Ask Experts Questions for FREE Help !
Ask
    nmwaldron's Avatar
    nmwaldron Posts: 17, Reputation: 1
    New Member
     
    #1

    Jul 27, 2005, 07:47 PM
    Installing new bathtub and fixtures...
    Hi
    My wife and I just began ripping out our old bathtub to put in a new one. We decided we would also like new faucettes etc. I disconnected the hot and cold taps but the shower pipe will not come loose. Is this a soldered pipe? It appears to have a nut on it but I can't get it loose at all.
    Any help is much appreciated.
    Thanks
    Nathan
    kp2171's Avatar
    kp2171 Posts: 5,318, Reputation: 1612
    Uber Member
     
    #2

    Jul 27, 2005, 08:27 PM
    The showerhead shouldn't be soldered... it should screw onto the nipple. Is this what you are trying to remove? The fixture?

    I don't do plumbing for a living, so I cannot speak for all situations... but I've only seen fixtures screwed onto a threaded nipple which in turn is threaded on the other end and fits into a female 90 degree fitting.

    I'm sure somebody more experienced can clarify this.

    Absolutely no access to the back side of the wall?
    darrel1953's Avatar
    darrel1953 Posts: 86, Reputation: 12
    Junior Member
     
    #3

    Jul 27, 2005, 08:31 PM
    Time out
    It sounds like itís a good time to get out the open mesh sand cloth and clean around where the shower pipe enters the valve. Even if it has threads it could be soldered in there. Itís not the standard way to do things but some plumbers do that. The 2 ways to be sure what it is (iron or copper) is size and color. Once you have it clean if it is copper it will be a bright copper color. What plumbers refer to as 1/2" is the inside diameter. It actually measures 5/8" outside diameter whereas 1/2" galvanized iron pipe will be even larger than 5/8" o. d. because it is thicker. When it comes to deciding whether the threads have solder on them or not you really need to clean it and look in there. If you really can't move it heat it up with a torch. As long as you know what you are doing it can't hurt. Then again if you donít know what youíre doing, stop now and get help. I don't want you to ruin your valve or burn your house down. By the way are you really considering replacing the shower valve or just the handles and stems?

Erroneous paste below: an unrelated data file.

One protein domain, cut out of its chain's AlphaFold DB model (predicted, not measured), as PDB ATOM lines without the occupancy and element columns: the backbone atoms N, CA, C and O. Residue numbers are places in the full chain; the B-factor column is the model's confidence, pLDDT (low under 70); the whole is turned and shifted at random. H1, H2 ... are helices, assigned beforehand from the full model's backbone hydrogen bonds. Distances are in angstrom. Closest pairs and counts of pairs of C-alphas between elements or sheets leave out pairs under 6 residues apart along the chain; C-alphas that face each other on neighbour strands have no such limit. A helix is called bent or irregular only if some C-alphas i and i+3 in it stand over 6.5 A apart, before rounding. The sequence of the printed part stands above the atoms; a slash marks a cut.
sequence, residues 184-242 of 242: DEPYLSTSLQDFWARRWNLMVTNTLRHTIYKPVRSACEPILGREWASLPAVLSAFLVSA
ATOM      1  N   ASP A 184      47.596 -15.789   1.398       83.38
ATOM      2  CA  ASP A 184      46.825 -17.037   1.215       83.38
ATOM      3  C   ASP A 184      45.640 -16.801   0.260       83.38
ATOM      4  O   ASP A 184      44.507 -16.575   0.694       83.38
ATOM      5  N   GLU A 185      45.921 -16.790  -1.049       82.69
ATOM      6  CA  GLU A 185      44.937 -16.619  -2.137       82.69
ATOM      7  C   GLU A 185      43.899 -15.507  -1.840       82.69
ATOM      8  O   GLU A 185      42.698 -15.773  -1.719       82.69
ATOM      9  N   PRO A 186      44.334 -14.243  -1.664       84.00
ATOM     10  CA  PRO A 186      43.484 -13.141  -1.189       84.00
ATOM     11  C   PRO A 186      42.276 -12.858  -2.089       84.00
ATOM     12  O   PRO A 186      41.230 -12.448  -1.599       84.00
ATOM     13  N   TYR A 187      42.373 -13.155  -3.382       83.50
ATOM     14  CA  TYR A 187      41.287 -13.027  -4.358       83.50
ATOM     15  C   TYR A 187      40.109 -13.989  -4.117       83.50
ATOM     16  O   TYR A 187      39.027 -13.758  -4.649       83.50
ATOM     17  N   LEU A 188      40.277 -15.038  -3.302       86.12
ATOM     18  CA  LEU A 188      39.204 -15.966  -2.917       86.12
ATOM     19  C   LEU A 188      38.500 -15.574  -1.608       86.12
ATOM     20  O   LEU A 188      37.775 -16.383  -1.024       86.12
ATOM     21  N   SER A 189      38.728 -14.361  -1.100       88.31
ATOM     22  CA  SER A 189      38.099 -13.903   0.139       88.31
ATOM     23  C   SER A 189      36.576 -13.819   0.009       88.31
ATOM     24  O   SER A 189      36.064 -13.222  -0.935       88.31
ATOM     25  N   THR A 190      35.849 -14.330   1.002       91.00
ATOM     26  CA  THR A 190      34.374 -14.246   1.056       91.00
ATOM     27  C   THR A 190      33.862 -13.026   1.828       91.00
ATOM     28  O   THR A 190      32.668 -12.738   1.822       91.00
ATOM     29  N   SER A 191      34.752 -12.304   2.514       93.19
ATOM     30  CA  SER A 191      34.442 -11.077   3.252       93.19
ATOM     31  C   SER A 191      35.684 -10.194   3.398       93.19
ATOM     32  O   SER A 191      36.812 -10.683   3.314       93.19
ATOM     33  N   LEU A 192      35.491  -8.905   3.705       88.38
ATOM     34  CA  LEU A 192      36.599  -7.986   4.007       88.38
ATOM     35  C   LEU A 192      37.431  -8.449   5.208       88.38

Very few faucets will accept another faucet makers parts so you really need to know who the manufacturer is if you are going to replace parts as opposed to replacing the entire valve, in which case the manufacturer of the first valve won't matter. You may want to go to this site and read a bit.
    http://www.plumbinglessons.com/sup/showervalve.htm
    nmwaldron's Avatar
    nmwaldron Posts: 17, Reputation: 1
    New Member
     
    #4

    Jul 27, 2005, 08:40 PM
    Thanks for your replies

    I'm pretty sure the shower pipe is copper. It has the same kind of connection as the hot and cold water connections but on the hot and cold connections there is a nut that threads to the old faucet connections, the shower pipe does not have this. This is a pretty old bathtub and pretty old faucets. I need to disconnect from the shower pipe so that I can remove the old faucets and replace them with the new.

    Hope that makes sense...

    Nathan
    speedball1's Avatar
    speedball1 Posts: 29,301, Reputation: 1939
    Eternal Plumber
     
    #5

    Jul 28, 2005, 06:14 AM
    Quote Originally Posted by nmwaldron
    Hi
    My wife and I just began ripping out our old bathtub to put in a new one. We decided we would also like new faucettes etc. I disconnected the hot and cold taps but the shower pipe will not come loose. Is this a soldered pipe? It appears to have a nut on it but I can't get it loose at all.
    Any help is much appreciated.
    Thanks
    Nathan
    Hi Nathan,
    By "shower pipe" are you referring to the curved chrome piece that comes out of the wall and connects to the shower head, (the goose neck or shower arm) or are you referring to the copper shower raiser that runs from the shower valve inside the wall up to a threaded drop eared ell that the shower arm connects to? Can you take a picture and attach it to your post?
    Regards, Tom
    nmwaldron's Avatar